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A Down-Home Thanksgiving

Trisha Yearwood - country music star, cookbook author and host of Food Network's Trisha's Southern Kitchen - serves up comfort classics and sweet family memories.

Nov. 8, 2012   |  

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Grandma Lizzie's cornbread dressing / Renee Comet/USA WEEKEND


Growing up in Georgia, I didn’t know there was anything regional about Thanksgiving. In my family, Thanksgiving dinner was the basics: turkey and cornbread dressing, gravy, something with sweet potatoes in it, cranberry sauce, and pumpkin pie.

It was usually at my maternal grandparent’s house, a couple hours away. They were dairy farmers, and my grandmother was used to cooking lunch for 30 hands every day. My mother was the only daughter, so she cooked too. When we went there for Thanksgiving, Mom would go to the kitchen to cook with her mother.

We ate early, after the Thanksgiving church service, then the grownups would sit around the table talking until it was time to eat again. The point of eating a big dinner early in the day is so you can eat twice!

It wasn’t until I was 20, moved to Nashville and got an apartment that I started to cook. I was homesick and missed mama’s cookin’, so I learned how to make a couple of things she made. I learned to make her cornbread dressing. It wasn’t hard and it tasted like home. That’s what made me love cooking — easy recipes that tasted like home.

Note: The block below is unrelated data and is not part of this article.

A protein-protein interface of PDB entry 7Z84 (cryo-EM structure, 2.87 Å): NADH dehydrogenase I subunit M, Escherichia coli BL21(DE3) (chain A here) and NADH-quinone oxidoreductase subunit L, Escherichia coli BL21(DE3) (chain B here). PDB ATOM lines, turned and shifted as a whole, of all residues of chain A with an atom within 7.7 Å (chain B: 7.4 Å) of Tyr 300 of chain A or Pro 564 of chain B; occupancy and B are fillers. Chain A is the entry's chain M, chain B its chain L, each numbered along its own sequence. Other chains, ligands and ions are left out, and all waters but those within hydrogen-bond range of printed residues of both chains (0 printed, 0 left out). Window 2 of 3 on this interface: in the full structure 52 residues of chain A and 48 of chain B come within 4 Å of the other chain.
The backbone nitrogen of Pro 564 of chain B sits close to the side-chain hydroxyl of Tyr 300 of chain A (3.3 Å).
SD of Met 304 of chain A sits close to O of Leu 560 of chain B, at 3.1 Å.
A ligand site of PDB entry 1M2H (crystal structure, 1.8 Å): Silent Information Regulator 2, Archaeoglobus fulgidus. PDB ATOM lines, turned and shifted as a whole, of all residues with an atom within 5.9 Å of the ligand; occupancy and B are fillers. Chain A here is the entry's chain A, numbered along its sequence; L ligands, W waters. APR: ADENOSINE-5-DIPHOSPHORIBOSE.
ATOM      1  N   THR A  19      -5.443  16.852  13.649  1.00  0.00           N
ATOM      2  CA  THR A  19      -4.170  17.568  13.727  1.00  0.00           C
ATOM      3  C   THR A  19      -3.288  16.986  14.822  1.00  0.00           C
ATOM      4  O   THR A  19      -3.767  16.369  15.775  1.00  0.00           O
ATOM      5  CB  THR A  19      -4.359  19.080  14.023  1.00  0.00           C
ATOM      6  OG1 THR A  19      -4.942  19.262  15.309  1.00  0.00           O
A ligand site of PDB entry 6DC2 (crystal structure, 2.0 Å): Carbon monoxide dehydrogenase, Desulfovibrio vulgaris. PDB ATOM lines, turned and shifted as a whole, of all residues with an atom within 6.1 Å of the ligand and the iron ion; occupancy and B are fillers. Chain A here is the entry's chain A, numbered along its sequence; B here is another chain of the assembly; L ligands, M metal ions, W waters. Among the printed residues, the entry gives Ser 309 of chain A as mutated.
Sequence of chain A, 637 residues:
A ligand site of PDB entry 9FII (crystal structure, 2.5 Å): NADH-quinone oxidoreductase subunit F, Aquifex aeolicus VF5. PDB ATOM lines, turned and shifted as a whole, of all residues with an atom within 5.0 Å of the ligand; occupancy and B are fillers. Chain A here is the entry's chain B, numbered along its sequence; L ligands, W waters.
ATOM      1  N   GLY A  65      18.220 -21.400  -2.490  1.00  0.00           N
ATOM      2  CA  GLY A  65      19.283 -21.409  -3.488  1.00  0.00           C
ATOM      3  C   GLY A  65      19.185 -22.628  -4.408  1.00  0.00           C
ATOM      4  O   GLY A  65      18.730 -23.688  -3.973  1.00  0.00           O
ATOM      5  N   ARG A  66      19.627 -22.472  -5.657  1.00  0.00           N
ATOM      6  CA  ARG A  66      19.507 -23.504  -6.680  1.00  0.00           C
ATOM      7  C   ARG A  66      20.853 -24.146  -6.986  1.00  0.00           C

The first time I made the whole Thanksgiving dinner by myself was one of the first years I was living in Oklahoma with my now-husband, Garth Brooks, and he volunteered me to host dinner for about 13 members of his family I had never met before. It was baptism by fire, but it actually turned out great.

In my modern family the meal is the same basic concept as my childhood Thanksgiving, though since I married Garth, we have sweet potatoes and mashed potatoes with giblet gravy because that says Thanksgiving to him. The cranberry-orange relish is something my sister Beth came up with, and it’s a lot a fancier than canned cranberry sauce — but I still have both on the table! For dessert we might do a sweet potato soufflé, pumpkin cheesecake or a pumpkin roll; it evolves, depending on the year.

The one constant is the cornbread dressing; it’s my favorite part of Thanksgiving. My grandma Lizzie taught it to our mother, and Beth and I made her write it down for our first cookbook, Georgia Cooking in an Oklahoma Kitchen. It’s important to preserve those family recipes. Writing the cookbooks together and then losing her really drove that point home to me.

This is our second Thanksgiving without her, but every time I make that cornbread dressing, I am connected with my mother. Food and memories are how we keep the people we have loved at the table with us.

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